Despite this common ground, these campaigns have not coalesced into a single movement. Rather, they are intricately and tightly linked to one another, much as "hotlinks" connect their websites on the internet. This analogy is more than coincidental: the communication technology that facilitates these campaigns is shaping the movement in its own image. Thanks to the net, mobilisations unfold with sparse bureaucracy and minimal hierarchy; forced consensus and laboured manifestos are fading into the background, replaced by a culture of constant, loosely structured and sometimes compulsive information-swapping.

What emerged on the streets of Seattle and Washington was an activist model that mirrors the organic, decentralised, interlinked pathways of the internet - the internet come to life. Just as the internet has been described as a network of hubs and spokes, so the protests adopted this model. The demonstrators formed hundreds, possibly thousands, of "affinity groups" of between five and 20 people, each of which elected a spokesperson to represent them at regular "spokescouncil" meetings. Although the affinity groups agreed to abide by a set of non-violence principles, they also functioned as discrete units, with the power to make their own strategic decisions.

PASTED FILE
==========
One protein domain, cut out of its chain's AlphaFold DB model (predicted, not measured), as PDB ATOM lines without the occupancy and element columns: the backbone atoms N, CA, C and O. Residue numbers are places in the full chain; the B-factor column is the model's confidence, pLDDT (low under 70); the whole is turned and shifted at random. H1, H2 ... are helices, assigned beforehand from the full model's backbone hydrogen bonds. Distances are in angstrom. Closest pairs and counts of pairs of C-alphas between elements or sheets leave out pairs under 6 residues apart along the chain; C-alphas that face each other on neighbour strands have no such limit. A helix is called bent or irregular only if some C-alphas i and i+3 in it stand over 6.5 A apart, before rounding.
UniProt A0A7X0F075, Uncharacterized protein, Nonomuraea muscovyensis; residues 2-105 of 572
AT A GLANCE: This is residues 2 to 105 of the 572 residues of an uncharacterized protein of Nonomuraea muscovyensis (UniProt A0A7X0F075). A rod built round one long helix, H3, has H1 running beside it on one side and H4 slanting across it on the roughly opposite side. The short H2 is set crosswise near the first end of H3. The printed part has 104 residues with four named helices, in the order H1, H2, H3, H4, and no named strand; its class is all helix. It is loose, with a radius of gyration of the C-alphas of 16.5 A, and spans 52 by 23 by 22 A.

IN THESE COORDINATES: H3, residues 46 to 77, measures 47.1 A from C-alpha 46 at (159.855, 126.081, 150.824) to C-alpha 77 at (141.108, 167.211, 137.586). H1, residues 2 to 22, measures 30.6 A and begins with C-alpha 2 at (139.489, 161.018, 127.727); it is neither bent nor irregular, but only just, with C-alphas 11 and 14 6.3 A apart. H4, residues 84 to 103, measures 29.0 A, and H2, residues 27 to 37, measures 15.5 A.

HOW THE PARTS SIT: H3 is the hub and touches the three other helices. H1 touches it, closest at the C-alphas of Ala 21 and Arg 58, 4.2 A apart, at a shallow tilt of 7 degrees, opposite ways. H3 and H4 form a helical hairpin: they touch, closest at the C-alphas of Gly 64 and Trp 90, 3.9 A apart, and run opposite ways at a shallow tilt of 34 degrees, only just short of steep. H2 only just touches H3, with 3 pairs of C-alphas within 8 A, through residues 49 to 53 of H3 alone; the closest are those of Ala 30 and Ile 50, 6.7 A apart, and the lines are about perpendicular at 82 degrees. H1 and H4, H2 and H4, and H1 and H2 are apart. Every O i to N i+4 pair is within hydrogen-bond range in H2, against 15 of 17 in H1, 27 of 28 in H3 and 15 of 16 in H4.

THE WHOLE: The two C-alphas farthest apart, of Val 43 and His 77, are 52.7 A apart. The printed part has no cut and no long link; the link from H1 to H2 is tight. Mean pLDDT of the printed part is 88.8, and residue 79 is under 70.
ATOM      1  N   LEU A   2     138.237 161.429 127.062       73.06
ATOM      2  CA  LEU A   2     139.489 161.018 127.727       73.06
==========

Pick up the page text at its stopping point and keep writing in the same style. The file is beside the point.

In the four years before Seattle and Washington, similar protests, organised in a similar fashion, converged around international summits in Auckland, Vancouver, Manila, Birmingham, London, Geneva, Kuala Lumpur and Cologne. The ad hoc coalitions behind these demonstrations frequently named themselves after the date of the event: J18, N30, A16 and now, for the Prague meeting, S26. When the events were over, they left virtually no trace behind, save for an archived website.